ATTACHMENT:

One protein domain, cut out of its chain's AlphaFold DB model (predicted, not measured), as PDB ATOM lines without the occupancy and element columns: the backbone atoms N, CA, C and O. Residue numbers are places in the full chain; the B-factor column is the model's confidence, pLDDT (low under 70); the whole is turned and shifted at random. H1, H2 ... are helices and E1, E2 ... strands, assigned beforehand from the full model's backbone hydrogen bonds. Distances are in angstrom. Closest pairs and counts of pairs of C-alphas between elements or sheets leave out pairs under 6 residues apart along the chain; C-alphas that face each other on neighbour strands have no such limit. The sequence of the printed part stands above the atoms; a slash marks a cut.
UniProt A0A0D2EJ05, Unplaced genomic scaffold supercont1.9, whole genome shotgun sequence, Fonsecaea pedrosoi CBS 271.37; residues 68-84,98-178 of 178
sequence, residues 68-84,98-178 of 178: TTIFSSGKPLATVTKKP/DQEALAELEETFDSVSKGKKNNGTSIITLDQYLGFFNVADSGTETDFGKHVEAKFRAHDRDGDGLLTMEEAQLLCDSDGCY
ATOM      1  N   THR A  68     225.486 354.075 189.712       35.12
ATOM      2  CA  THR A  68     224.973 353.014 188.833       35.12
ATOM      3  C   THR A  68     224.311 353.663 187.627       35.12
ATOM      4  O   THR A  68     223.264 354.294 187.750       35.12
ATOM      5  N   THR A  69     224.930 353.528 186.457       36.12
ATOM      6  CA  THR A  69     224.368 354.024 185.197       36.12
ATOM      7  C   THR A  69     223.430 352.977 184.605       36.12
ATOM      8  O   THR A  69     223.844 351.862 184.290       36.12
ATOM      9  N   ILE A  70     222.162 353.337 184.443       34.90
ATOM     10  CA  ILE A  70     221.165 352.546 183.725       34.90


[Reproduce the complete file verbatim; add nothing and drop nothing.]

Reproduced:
One protein domain, cut out of its chain's AlphaFold DB model (predicted, not measured), as PDB ATOM lines without the occupancy and element columns: the backbone atoms N, CA, C and O. Residue numbers are places in the full chain; the B-factor column is the model's confidence, pLDDT (low under 70); the whole is turned and shifted at random. H1, H2 ... are helices and E1, E2 ... strands, assigned beforehand from the full model's backbone hydrogen bonds. Distances are in angstrom. Closest pairs and counts of pairs of C-alphas between elements or sheets leave out pairs under 6 residues apart along the chain; C-alphas that face each other on neighbour strands have no such limit. The sequence of the printed part stands above the atoms; a slash marks a cut.
UniProt A0A0D2EJ05, Unplaced genomic scaffold supercont1.9, whole genome shotgun sequence, Fonsecaea pedrosoi CBS 271.37; residues 68-84,98-178 of 178
sequence, residues 68-84,98-178 of 178: TTIFSSGKPLATVTKKP/DQEALAELEETFDSVSKGKKNNGTSIITLDQYLGFFNVADSGTETDFGKHVEAKFRAHDRDGDGLLTMEEAQLLCDSDGCY
ATOM      1  N   THR A  68     225.486 354.075 189.712       35.12
ATOM      2  CA  THR A  68     224.973 353.014 188.833       35.12
ATOM      3  C   THR A  68     224.311 353.663 187.627       35.12
ATOM      4  O   THR A  68     223.264 354.294 187.750       35.12
ATOM      5  N   THR A  69     224.930 353.528 186.457       36.12
ATOM      6  CA  THR A  69     224.368 354.024 185.197       36.12
ATOM      7  C   THR A  69     223.430 352.977 184.605       36.12
ATOM      8  O   THR A  69     223.844 351.862 184.290       36.12
ATOM      9  N   ILE A  70     222.162 353.337 184.443       34.90
ATOM     10  CA  ILE A  70     221.165 352.546 183.725       34.90